Like most of the other writers and illustrators I talk to these days, I am in a creative wasteland. I’m often in a crappy mood and even take a dive into a darkness sometimes. I lack ideas, never mind motivation. I worry about the future financially, about my family. Oddly, I don’t worry too much about the virus (knock wood) because I think I’ve been smart the handful of times I’ve gone out over the past three weeks. Actually I have no idea how many weeks it has been. Feels like about seventeen. But I do second guess every cough or sneeze, even if only momentarily. Then I remind myself it is allergy season.
Most of us work from home normally. So why does being told we must work from home make it any different? It doesn’t. Yet here I am, since even before we were first instructed to stay home, not creating much of anything. Every morning I sit in front of the computer or go back to my traditional studio with a cup of coffee, pour over the new Covid19 stats, obsess about that, the economy, and the ineptitude of the administration. Then try to draw. Or write on somedays. Typically, I’ll produce nada.
Of course I know everyone will tell me to turn off the TV, quit reading the news, turn on some music. And I DO do that every now and then. It even helps every now and then. But when I am trying to draw or write while listening to music—or even in silence—I get a case of the lonesomes. And this is probably harder than any of the distractions listed above.
Living alone is okay. I like it most of the time. If I want to see people, I go out and see people. Not being able to do that, or being advised not to do that is difficult. It makes you want to see people even more. I was surprised how quickly and deeply you can get lonely in this situation.
I am so thankful for social media where I can chat and laugh and keep up with others, where I can give and receive support, where I can meet others for a virtual happy hour and where it doesn’t seem like I am completely alone. Except for when it does.
Again, I love social media and all it can do to keep us connected, to having a virtual. community, but I. Miss. People.
Kind of a lot.
So, I’ve started making art and words and giving myself a break on what exactly I create. It doesn’t have to be the start of a new book idea. It can be whatever I want. I’m just gonna make something, for cryin’ out loud!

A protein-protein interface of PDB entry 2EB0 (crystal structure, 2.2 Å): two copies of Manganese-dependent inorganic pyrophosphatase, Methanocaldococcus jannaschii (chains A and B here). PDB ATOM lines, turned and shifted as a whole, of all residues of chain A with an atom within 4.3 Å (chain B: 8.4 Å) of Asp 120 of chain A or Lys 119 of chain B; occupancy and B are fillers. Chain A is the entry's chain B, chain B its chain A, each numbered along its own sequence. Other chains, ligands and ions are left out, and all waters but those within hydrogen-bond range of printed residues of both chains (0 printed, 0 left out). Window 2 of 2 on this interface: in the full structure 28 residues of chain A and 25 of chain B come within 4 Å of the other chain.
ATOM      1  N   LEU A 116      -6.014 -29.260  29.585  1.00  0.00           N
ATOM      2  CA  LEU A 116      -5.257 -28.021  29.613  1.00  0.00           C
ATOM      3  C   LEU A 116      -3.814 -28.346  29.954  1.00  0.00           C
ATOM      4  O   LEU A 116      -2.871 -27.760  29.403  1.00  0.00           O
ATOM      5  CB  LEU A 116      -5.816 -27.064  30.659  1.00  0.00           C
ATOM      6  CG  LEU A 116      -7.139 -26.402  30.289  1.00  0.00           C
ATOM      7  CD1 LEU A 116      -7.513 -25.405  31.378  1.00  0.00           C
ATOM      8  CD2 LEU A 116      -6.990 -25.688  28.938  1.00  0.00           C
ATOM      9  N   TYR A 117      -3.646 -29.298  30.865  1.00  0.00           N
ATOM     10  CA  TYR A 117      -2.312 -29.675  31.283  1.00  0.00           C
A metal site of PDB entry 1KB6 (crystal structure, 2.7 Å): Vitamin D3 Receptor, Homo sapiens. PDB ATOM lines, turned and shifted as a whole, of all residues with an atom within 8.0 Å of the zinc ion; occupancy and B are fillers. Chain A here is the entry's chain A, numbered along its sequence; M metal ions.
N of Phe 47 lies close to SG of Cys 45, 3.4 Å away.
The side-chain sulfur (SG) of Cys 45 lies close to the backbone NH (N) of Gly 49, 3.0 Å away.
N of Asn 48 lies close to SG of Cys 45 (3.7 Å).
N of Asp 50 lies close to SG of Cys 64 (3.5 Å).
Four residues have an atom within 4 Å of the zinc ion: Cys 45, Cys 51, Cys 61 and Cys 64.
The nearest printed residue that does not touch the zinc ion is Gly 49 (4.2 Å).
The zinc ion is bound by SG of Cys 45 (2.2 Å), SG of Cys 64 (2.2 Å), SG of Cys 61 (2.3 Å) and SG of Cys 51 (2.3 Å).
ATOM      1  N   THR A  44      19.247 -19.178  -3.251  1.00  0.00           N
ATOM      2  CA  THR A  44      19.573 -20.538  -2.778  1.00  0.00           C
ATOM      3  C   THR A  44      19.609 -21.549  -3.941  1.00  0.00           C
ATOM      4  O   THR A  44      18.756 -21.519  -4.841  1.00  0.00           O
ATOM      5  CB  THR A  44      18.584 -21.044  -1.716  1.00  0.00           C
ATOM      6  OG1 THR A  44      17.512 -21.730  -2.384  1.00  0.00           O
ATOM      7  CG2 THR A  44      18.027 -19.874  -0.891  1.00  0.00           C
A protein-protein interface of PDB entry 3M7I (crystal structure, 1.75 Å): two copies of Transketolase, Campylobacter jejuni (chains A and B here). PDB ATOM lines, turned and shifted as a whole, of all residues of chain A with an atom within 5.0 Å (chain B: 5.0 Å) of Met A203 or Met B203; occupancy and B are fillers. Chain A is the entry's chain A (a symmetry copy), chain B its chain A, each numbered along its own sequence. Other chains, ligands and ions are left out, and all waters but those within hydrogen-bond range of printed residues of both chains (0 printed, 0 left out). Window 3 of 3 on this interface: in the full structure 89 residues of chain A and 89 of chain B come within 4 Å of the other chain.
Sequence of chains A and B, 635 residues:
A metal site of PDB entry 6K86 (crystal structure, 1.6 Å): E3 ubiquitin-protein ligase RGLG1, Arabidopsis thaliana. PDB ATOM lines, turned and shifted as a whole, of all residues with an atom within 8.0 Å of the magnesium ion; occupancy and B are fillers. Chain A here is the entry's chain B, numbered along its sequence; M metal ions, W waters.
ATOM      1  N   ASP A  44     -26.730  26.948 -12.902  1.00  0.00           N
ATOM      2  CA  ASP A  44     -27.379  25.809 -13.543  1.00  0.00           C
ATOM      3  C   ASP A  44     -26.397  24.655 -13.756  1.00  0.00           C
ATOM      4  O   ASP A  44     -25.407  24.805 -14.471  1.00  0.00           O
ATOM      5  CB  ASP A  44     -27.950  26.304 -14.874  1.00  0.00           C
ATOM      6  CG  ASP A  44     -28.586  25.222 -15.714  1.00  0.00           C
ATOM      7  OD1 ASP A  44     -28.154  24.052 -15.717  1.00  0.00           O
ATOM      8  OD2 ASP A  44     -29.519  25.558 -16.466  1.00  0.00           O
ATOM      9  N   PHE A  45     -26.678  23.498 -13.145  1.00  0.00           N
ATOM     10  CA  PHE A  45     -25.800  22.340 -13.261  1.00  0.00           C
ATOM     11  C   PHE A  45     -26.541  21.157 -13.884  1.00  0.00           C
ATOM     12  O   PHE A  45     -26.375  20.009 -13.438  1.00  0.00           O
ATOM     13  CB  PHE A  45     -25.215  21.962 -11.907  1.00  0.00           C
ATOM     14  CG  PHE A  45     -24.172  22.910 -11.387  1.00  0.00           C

What I’ve ended up creating is some quarantine-ish, comic-ish kind of commentary. The one below I created a couple days ago. I like it and maybe I’ll do some more. At least it is something…
Great thoughts, Kevan! (and I love the use of color highlighting the bird -that little bit of warmth just waiting for us)
I like your phrase “giving myself a break on what exactly I create.”
What I find is helpful is doing some back matter -it’s not so creative, but it’s necessary one-foot-in-front-of-the-other plodding, and that warms me, a little bit.
Thanks for sharing this. The odd part of the current aloneness is we’re in it together. It seems so strange to be alone–together.
These weeks have been tough. A daily prayer line with friends, walks and Houseparty app has helped tremendously with not feeling so isolated.
Kevan, Looks like you’ve found a wonderful creative outlet, afterall. This cartoonish series of panels feels like the start of a new book project, for sure. I love it! Keep coping…and stay well!
Kevan, I think you have the right idea — our art and words can be whatever we want whenever we want. I am all for creating whatever we feel led to create, especially in uncertain times like this.
I am sending you a very empathetic cyber hug, Kevan. It’s an odd and awful kind of grief that we are going through. The fact that we are all drowning in the muck means there’s no one there to pull us out. But your heartfelt post and beautiful art put a smile on my face today. And that is something good.?
Love it! Keep at it!
Exactly! I keep hitting the same walls. Long-distance hugs!
I think many people are feeling the emotions you’ve expressed. Thanks for sharing. Just doing that creates community and helps others know that what they’re experiencing is normal during this unusual time.
I hear you, Kevan. The power of the human touch! Kisses! Cuddles! I can’t even imagine how much you’re missing your little grand-daughter. Hang in there…keep making your art. It’s so good. We’re praying for those who are lonely.
Your comic is great! It brought an instant smile to my face. Thank you!!
Thank you, Kevan! I completely understand your loneliness and the walls that keep popping up when I try to create. So far, I’m coming up with really bad haiku. But, hey, it’s something. We just keep showing up, eh? Keep going with what you are doing. It’s all good stuff!
I have been doing the exact same things and feeling exact same way. I pulled out my art supplies just to give myself a break from all the craziness.
Kevan, you’re latest illustrations are gentle and heartwarming. This is a stressful time for all of us. On a recent SCBWI video, I heard Linda Sue Park say she couldn’t write at all. I understand. At least you are creating something. And I’m trying, too.
Thank you for the post. Many of us are right there with you.
I like your cartoons! What a powerful message for all of us. Would you consider creating more and share them on your website?
Yes. And it looks like you’ve figure out a way around not creating by creating. Good work!
Thank you for sharing this deeply personal post, Kevan. Hang in there!